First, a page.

Marcia Inhorn: "The Egg Freezing Revolution? Gender, Feminism, and Reproductive Waithood"
Departmental Seminar Series features Marcia C. Inhorn, the William K. Lanman Jr. Professor of Anthropology and International Affairs in the Department of Anthropology at Yale University.
The seminar is followed by informal gathering, at which refreshments are served. All are welcome!
Copyright: Yale University
Over the past five years, single professional women in their late 30s are increasingly opting for oocyte cryopreservation (egg freezing) as a way to preserve their fertility. Contrary to media reports, which suggest that women’s “selfish” career ambitions are the main determinant of women’s fertility postponement, women themselves offer different explanations for their fertility preservation. Indeed, the growing momentum toward egg freezing masks an underlying but little discussed global reality: Namely, women in countries such as the United States and Norway are outstripping men in higher education by the millions, resulting in the lack of “equal” partners with whom to pursue marriage and childbearing. In this ethnographic study of more than 100 single, highly educated, American professional women, most said that they felt empowered and relieved to have frozen their eggs. At the same time, they lamented the lack of male partners in their lives—the main reason for their pursuit of fertility preservation. Although egg freezing has been touted for its “revolutionary” potential—namely, as an empowering technology that creates new career options and family formations such as “single motherhood by choice” (SMBC)—egg freezing today is rarely experienced by highly educated single women in these feminist terms. Rather, egg freezing may be a costly technological concession to growing gender inequalities, whereby educated women are literally “buying time” while experiencing reproductive waithood beyond their individual control.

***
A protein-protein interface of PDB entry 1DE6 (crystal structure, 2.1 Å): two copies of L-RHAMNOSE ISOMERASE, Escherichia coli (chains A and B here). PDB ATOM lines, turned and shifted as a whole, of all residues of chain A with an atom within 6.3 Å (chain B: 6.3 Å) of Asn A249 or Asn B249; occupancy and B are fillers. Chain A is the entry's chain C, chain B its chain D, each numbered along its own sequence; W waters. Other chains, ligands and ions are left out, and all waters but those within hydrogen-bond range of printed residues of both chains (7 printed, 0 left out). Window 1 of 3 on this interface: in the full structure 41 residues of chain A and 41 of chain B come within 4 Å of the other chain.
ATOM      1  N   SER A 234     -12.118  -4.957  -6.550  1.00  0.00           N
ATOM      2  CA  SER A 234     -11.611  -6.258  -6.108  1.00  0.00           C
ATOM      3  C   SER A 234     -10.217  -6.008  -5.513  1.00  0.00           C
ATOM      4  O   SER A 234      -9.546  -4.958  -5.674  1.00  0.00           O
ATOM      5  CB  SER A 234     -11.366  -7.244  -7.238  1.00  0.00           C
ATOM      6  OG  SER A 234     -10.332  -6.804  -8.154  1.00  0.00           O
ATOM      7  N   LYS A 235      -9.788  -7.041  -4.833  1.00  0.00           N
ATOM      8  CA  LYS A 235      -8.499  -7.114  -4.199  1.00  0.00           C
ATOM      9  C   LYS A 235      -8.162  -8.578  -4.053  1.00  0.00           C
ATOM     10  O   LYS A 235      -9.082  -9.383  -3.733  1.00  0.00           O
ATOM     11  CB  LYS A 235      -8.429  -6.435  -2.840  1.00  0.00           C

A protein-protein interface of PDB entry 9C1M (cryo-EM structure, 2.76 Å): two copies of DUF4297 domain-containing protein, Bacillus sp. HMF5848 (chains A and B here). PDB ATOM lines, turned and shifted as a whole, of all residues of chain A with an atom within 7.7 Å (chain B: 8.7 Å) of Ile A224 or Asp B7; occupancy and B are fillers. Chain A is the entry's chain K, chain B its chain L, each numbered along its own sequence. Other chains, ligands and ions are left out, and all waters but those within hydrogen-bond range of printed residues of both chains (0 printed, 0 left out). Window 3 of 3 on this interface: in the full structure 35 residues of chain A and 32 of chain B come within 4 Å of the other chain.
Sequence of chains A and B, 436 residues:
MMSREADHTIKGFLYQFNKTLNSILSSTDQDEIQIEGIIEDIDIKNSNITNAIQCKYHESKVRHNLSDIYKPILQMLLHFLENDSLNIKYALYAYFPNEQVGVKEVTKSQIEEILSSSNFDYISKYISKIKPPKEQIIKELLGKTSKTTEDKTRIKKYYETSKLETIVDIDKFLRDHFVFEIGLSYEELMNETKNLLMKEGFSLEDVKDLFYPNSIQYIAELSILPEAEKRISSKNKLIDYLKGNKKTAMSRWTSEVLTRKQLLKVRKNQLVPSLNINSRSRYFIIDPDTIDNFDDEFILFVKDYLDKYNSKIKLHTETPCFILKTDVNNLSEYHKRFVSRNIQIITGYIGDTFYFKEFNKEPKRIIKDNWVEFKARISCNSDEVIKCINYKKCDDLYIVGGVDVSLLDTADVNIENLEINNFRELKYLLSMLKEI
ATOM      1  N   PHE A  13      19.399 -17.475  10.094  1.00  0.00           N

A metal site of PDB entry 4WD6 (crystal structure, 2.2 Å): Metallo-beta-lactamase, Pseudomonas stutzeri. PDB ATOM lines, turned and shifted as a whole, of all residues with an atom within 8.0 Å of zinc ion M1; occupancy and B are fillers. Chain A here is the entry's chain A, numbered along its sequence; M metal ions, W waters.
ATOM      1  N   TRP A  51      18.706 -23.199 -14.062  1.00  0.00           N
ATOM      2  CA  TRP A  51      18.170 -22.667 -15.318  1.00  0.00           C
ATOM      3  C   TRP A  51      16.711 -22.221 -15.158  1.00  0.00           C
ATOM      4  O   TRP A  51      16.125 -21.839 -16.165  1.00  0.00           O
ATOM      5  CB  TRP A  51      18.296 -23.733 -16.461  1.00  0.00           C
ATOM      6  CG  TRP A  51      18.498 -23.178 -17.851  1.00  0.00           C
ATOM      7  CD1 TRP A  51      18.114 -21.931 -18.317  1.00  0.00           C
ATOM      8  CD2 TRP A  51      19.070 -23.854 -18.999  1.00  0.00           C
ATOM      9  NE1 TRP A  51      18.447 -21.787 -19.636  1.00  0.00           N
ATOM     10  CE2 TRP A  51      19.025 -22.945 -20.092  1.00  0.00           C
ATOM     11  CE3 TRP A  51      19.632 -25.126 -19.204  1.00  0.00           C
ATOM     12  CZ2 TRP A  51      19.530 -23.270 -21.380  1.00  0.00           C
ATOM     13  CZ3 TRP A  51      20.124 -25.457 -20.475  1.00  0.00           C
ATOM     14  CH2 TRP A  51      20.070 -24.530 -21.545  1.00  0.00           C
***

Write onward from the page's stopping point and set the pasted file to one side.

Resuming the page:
A specialist on Middle Eastern gender, religion, and health, Professor Marcia C. Inhorn has conducted research on the social impact of infertility and assisted reproductive technologies in Egypt, Lebanon, the United Arab Emirates, and Arab America over the past 30 years. She is the author of five books on the subject, including "Local Babies, Global Science: Gender, Religion and In Vitro Fertilization in Egypt" (Routledge, 2012).
— "Marcia Inhorn's fascinating and humane analysis shows us how the specificity of Islamic values, Egyptian class and patriarchal relations, and Middle Eastern medical and scientific networks combine to produce a new framework for high-tech reproduction. Beautifully written, this book demonstrates the potency and power of combining feminist critique with medical anthropology and science studies. It will take its place among the classic analyses of the politics of reproduction." Review by Rayna Rapp.
Currently, Professor Inhorn is conducting a National Science Foundation-funded research study on oocyte cryopreservation (egg freezing) for both medical and elective fertility preservation. She is also writing a book on Arab refugee reproductive health.
Professor Inhorn comes to Yale from the University of Michigan (2001-2008). She has also taught at Emory University (1994-2000) and the University of Arizona (1991-1994). Professor Inhorn is former Chair of the Council on Middle East Studies (CMES) in the MacMillan Center for International and Area Studies (2008-11). She is the founding editor of the Journal of Middle East Women’s Studies (JMEWS), and co-editor of the Berghahn Book series on “Fertility, Reproduction, and Sexuality.”